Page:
The present invention is described below in terms relating to radiation therapy applied to the human breast following surgical treatment of cancer, but its principles can be extended to similar applications in other tissues. When it is desired that brachytherapy follow surgical resection, a therapeutic radiation dose is prescribed to be administered to a volume of tissue (the target tissue) lying just outside the treatment cavity, into which at least one radiation source is placed and perhaps manipulated. Generally the prescription will specify (at least) a uniform dose to be delivered at a preferred depth outside the treatment cavity (the prescription depth). The radiation is usually delivered in fractions, the sum of which comprise the total dose prescribed.
From a medical standpoint, it is important to avoid overdose at the first tissue surface to be treated (generally the cavity surface), or at any other tissue structure which might be adversely affected by the therapy. Since radiation intensity decays rapidly with increasing distance from the radiation source, it is clear that the dose at the cavity surface will always be higher than the prescribed dose at prescription depth. In order to moderate dose at the cavity surface and avoid overdose, it is customary to create and maintain distance between the source and the cavity surface. An applicator, often comprising an inflatable balloon, is frequently used for the purpose. Upon inflation, the balloon both fills and shapes the resection cavity, usually into a predetermined figure of revolution (e.g., a sphere or ellipsoid). Preferably the balloon is inflated using a liquid medium like water or saline which attenuates dose intensity in addition to the reduction resulting from distance.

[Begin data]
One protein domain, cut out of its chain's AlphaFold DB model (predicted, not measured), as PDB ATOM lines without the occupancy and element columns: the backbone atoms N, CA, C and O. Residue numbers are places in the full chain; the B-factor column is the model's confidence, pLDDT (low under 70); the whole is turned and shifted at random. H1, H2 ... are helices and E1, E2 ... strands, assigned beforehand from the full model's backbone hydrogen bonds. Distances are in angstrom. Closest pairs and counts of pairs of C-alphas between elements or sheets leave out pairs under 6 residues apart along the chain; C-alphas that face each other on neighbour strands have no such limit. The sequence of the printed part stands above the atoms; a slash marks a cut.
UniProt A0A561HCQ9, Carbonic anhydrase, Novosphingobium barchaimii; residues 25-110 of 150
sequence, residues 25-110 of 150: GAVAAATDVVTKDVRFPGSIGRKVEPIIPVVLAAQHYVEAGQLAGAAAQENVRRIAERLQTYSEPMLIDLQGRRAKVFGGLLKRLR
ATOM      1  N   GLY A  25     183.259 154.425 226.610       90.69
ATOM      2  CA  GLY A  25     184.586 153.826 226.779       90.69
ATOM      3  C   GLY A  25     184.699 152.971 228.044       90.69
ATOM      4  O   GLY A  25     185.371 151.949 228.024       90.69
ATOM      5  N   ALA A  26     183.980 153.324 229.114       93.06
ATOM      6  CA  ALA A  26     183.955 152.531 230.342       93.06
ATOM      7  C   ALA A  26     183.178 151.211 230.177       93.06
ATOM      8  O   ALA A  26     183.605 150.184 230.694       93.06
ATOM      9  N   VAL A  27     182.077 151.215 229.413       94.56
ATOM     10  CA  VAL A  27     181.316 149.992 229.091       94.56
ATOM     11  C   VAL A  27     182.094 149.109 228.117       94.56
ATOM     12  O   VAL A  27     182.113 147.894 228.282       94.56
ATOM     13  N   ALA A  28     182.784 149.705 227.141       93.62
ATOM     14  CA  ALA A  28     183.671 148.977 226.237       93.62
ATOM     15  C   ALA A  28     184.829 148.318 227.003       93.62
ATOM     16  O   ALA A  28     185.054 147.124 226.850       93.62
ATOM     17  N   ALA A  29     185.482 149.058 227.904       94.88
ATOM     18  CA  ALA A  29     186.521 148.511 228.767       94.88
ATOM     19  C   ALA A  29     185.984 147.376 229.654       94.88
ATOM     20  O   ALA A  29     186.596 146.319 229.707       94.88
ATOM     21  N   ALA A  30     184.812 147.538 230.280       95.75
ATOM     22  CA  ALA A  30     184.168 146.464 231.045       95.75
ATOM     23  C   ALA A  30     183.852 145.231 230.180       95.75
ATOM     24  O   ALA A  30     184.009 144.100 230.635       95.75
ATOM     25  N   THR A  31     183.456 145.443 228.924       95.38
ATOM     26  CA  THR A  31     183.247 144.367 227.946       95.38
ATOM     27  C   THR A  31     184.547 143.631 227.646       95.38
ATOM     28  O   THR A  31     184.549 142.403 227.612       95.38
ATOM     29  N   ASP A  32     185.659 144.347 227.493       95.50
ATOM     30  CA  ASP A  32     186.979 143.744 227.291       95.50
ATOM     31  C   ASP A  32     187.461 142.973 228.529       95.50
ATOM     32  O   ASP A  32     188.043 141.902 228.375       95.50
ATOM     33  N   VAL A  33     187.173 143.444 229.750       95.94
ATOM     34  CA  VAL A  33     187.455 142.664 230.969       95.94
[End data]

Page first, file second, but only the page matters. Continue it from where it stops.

Generally, the applicator further comprises a tubular source guide situated within the cavity which locates the source and through which the source may be traversed. In order to deliver the prescribed dose at a fixed depth outside the cavity, the source is usually moved through a series of positions sequentially, with dwell times in each position to create an isodose pattern concentric with the balloon and cavity. Multiple source guides and sources may be employed similarly. Further discussion of the use of brachytherapy applicators can be found in U.S. Pat. No. 6,413,204.
Often, skin, bone or other radiation sensitive anatomic structures will be found to lie within the range of the target tissue. In such a circumstance, the otherwise uniform prescription dose may need to be moderated to avoid a radiation overdose. Current standards require that skin not receive a dose of more than about 1.5 times the prescription dose. With a one centimeter prescription depth, this usually requires the skin be at least 6-8 mm away from the surface of an applicator engaged against the tissue in the cavity, for a typically sized applicator balloon and cavity. A distance of less than about 6-8 mm may result in doses higher than 1.5 times the prescription dose which is known often to result in undesirable cosmesis. These skin proximity problems commonly arise in treating the breast, and unless measures can be taken to protect the skin or other at-risk anatomy, brachytherapy may be contra-indicated. In brachytherapy applications generally, prescription depths other than one centimeter may be preferred, but the proximity and overdose concerns described above still apply, both for skin and for other at-risk structures.